Software Design, Inc.) and was complete by the end of 1991
and released to the public on April 10, 1993 as 1.0, the long
delay being the consequence of UNIX Systems Laboratories (USL)
filing suit to prevent BSDI from shipping its product.
USL filed for an injunction barring distribution of "BSD/386,
pending trial, arguing that BSD/386 infringed
USL's copyright in its 32V software and misappropriated
USL trade secrets."1 The Court denied USL's request for a
preliminary injunction on March 3, 1993, ruling that USL had
"failed to show a likelihood of success on either its copyright
claim or its trade secret claim."
On March 30, 1993, Judge Dickinson Debevoise of the US District
Court of New Jersey reaffirmed his denial of USL's motion for a
preliminary injunction against BSDI. The Court found that the 32V
source code had been distributed without a copyright notice. The
Court rejected USL's argument that the publication of 32V was
sufficiently limited to avoid a forfeiture, and thus found that
USL had failed to establish that BSD/386 contained any USL
USL subsequently filed a motion for reconsideration, asking the
District Court to hold a new hearing on whether USL had published
32V without a copyright notice. USL argued that the Court's
prior ruling was based on an incorrect finding as to the number
of copies distributed. (USL's motion for reconsideration did
not challenge the Court's ruling that USL had failed to establish
trade secret misappropriation.)
The Court denied USL's motion for reconsideration. Although the
Court amended its prior factual finding as to the number of copies
distributed, it found that the number was not critical to its ruling
on the issue of publication without notice.
It was just under 20 years since Ken had delivered that first
UNIX paper at SOSP and began receiving requests for the software.
It was 15 years since UNIX NEWS became ;login: and
the "UNIX Users Group" turned into USENIX.
And, through all of this, Western Electric, AT&T, and now USL
had learned nothing about the nature of the user community.
What BSDI (and others, like mt Xinu) were trying to do was ensure
the continued development, growth and use of the UNIX operating
system. The suit by USL was an attempt to protect something of
value. But the value had been discovered too late. Maybe Ritchie and
Thompson had handled the system carelessly in the mid-1970s; maybe
BTL employees inadvertently gave UNIX to the public without any
significant restriction. But the users, like O'Dell and Kolstad,
Coulouris and Lions, saw the value.
BSDI had distributed pre-production releases of BSD/386 (Beta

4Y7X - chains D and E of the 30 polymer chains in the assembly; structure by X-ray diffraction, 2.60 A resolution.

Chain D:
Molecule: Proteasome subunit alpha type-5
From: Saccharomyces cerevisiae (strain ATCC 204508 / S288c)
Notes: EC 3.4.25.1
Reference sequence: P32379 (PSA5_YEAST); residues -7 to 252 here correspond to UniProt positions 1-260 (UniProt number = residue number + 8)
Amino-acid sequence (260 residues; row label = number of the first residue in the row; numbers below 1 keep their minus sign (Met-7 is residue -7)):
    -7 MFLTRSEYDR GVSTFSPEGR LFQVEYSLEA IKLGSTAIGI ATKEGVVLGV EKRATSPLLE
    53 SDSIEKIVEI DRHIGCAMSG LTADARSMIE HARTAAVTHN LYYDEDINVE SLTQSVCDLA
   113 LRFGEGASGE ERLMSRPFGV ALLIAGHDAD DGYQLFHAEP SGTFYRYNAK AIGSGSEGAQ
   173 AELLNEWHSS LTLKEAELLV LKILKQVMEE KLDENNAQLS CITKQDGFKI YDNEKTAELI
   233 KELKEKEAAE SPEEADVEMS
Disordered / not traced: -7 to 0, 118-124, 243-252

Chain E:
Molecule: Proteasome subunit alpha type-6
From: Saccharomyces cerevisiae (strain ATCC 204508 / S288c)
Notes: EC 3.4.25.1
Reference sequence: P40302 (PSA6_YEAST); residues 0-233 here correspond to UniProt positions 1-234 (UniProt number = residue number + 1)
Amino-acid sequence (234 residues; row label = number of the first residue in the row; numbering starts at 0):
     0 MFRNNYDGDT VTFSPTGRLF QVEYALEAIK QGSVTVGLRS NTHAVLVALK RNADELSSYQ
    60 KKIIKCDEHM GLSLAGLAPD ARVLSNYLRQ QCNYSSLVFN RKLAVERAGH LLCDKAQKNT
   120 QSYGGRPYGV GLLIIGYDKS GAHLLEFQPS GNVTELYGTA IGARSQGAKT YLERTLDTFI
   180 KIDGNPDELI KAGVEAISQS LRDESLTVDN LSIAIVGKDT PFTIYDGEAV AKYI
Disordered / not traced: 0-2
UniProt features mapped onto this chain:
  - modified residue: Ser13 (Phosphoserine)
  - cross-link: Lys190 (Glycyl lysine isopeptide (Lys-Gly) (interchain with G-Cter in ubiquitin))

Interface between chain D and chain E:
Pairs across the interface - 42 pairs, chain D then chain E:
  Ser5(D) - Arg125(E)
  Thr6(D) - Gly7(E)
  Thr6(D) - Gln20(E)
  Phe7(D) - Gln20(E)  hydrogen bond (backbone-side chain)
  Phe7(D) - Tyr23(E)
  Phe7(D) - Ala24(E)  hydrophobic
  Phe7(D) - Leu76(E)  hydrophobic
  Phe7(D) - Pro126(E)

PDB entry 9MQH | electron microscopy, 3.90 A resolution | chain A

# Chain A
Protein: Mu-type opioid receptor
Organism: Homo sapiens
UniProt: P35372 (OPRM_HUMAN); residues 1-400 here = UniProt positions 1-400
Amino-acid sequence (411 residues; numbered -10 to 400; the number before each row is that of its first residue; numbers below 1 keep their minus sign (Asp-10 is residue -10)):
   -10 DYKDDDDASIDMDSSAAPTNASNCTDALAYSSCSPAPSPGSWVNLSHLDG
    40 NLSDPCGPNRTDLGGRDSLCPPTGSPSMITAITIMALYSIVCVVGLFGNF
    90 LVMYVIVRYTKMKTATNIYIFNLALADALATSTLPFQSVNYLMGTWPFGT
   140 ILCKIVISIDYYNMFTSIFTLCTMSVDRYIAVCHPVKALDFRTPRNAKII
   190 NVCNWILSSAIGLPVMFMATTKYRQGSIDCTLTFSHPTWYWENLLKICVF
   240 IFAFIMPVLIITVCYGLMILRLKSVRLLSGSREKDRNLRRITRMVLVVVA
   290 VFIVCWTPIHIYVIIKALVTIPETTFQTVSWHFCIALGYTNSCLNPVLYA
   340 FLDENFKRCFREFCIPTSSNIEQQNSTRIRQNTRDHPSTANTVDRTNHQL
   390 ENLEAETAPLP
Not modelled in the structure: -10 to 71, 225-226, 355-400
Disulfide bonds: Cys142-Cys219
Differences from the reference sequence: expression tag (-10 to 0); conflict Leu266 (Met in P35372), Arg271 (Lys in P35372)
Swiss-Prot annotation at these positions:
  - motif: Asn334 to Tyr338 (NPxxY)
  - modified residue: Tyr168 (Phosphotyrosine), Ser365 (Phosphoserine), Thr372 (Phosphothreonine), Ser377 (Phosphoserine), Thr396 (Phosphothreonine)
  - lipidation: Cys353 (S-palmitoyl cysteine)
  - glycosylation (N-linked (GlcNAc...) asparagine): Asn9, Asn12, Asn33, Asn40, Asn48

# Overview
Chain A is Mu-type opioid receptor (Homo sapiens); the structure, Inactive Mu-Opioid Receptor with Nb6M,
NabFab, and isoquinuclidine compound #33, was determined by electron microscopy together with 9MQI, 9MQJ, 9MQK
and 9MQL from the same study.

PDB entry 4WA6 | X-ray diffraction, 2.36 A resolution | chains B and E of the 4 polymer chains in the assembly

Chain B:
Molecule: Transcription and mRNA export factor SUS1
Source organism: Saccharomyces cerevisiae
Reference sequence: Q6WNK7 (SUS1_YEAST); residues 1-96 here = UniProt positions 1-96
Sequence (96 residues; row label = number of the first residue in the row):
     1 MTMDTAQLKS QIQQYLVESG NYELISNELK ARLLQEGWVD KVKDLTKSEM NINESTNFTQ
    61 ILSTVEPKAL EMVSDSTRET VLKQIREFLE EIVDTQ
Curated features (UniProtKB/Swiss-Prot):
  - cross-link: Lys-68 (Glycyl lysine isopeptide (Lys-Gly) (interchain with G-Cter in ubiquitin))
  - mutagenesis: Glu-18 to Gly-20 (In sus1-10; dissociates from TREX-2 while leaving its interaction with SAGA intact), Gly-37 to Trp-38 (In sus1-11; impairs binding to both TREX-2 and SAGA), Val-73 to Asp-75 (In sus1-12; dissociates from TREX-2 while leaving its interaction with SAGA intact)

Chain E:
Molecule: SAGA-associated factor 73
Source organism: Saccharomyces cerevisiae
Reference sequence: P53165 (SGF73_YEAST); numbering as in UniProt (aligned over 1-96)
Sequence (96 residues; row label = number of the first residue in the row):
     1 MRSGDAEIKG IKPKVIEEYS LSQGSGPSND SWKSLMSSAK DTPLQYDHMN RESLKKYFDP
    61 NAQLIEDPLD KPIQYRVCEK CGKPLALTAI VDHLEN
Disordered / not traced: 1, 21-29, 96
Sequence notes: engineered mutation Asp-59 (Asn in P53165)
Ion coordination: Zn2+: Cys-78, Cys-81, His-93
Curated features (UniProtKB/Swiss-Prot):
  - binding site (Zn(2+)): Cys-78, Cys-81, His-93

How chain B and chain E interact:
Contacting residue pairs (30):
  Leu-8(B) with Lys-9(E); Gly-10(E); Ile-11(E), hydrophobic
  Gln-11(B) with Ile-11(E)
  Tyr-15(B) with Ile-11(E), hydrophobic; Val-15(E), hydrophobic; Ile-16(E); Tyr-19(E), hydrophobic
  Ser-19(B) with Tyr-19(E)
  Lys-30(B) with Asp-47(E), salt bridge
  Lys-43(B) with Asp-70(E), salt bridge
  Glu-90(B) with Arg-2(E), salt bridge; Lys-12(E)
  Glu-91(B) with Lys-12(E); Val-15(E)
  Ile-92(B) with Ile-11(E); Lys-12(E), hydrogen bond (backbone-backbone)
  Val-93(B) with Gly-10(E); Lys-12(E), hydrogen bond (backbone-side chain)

version). It now began international distribution. Full source
was priced at $1000. (In the January/February 1994 ;login:,
Lou Katz wrote: "It works! It works!").
Because of the way the licenses had been granted to the University
of California, the Regents of the University had been included in
USL's suit. In June 1993, the Regents struck back, filing suit
against USL for not complying with agreements made with the CSRG.
In the meantime, Novell acquired USL. A decade later, it is still
unclear exactly what USL believed it was selling, or what Novell
thought it was buying.
To take but one example, the "PROPRIETARY NOTICE" on the System V
errno.h file reads:
This source code is unpublished proprietary information
constituting, or derived under license from AT&T's UNIX (r)
System V. In addition, portions of such source code were
derived from Berkeley 4.3 BSD under license from the Regents
of the University of California.
USL had filed suit in New Jersey, the home of AT&T and Bell Labs
(and USL), clearly thinking that this would yield an advantage
in their suit. When the USL v BSDI and Regents suit was
dismissed, the Regents filed suit in California.
On Friday, February 4, 1994, Novell and the University of California
agree to drop all relevant suits and countersuits. BSDI immediately
announced the availability of a release based on "4.4BSD-Lite."
"We are delighted to settle with USL so that we can devote our
full efforts to creating products and serving our customers," Rob
Kolstad, president of BSDI, said to me. (I will not go into the
corporate history of BSDI here.)
There is no question that The Open Group "owns" the UNIX trademark.
There are many questions as to whether any one entity "owns" UNIX.
In 1995, Novell executed an "Asset Purchase Agreement" with the
Santa Cruz Operation, though exactly what was purchased is
unclear a decade later.
While both The SCO Group (a successor to the Santa Cruz Operation)
and Novell claim rights to the UNIX
source code, many elements of that code carry copyright notices
from the University of California and other companies and
All of this is important because of the various suits filed by
The SCO Group and the ownership claims made. It is clear to me
that while AT&T owned a good portion of several versions of
System V, as a result of the incorporation of code from the
CSRG and other sources, they never had full rights to all the
source of any of the versions. Exactly what was conveyed to
Novell, from Novell to the Santa Cruz Operation, and from
the latter to The SCO Group, may be adjudicated in one of the
1 The story of 32V is in Chapter 6,
Dr. Salus is the author of "A Quarter Century of UNIX" and several other books, including "HPL: Little Languages and Tools", "Big Book of Ipv6 Addressing Rfcs", "Handbook of Programming Languages (HPL): Imperative Programming Languages", "Casting the Net: From ARPANET to INTERNET and Beyond", and "The Handbook of Programming Languages (HPL): Functional, Concurrent and Logic Programming Languages". There is an interview with him, audio and video,"codebytes: A History of UNIX and UNIX Licences" which was done in 2001 at a USENIX conference. Dr. Salus has served as Executive Director of the USENIX Association.